In We Live in Silence, Zimbabwean artist Kudzanai Chiurai reformulated the familiar African colonialism narrative through a series of arresting staged images, which subversively place black women in positions of power and victim hood typically reserved for men. The exercise, which involved working with a large production team to produce a set of photographs and slow moving videos, is Chiurai’s rejection of inherited versions of history. Chiurai was successful in this endeavor thanks to his use of familiar tropes drawn from popular culture and art history to inspire the imagination. —RS

19. Rabih Mroué’s “The Pixelated Revolution” at Ramallah City Hall (Ramallah, Occupied Palestinian Territories)

A still from the screen presentation at “Pixelated Revolution”

August 14, also performed September 15 in Haifa, Israel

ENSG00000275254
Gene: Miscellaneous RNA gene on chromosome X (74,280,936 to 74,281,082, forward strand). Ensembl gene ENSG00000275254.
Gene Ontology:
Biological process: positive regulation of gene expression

The artist Rabih Mroué would not have been allowed into Palestine since he is Lebanese, so his solution was to train a Haifa-based writer and performer, Asmaa’ Azaizeh, in Berlin to take his place. The result was a fantastic production that drew attention to the limits of the internet, the circulation of images, the power of art to overcome challenges, and the fact that theater — and performance lectures — can help us understand how digital revolutions not only worm their ways into our imagination, but offer another voyeuristic battlefield for audiences around the world. I thought this was the highlight of the Ramallah leg of Sharjah Biennial 13, and deserved a shout out by itself. Also, the power of Mroué’s work in this context was pitch perfect, particularly at a time when the once hopeful tone of the internet has been replaced by the troll-laden reality that we live in today. —HV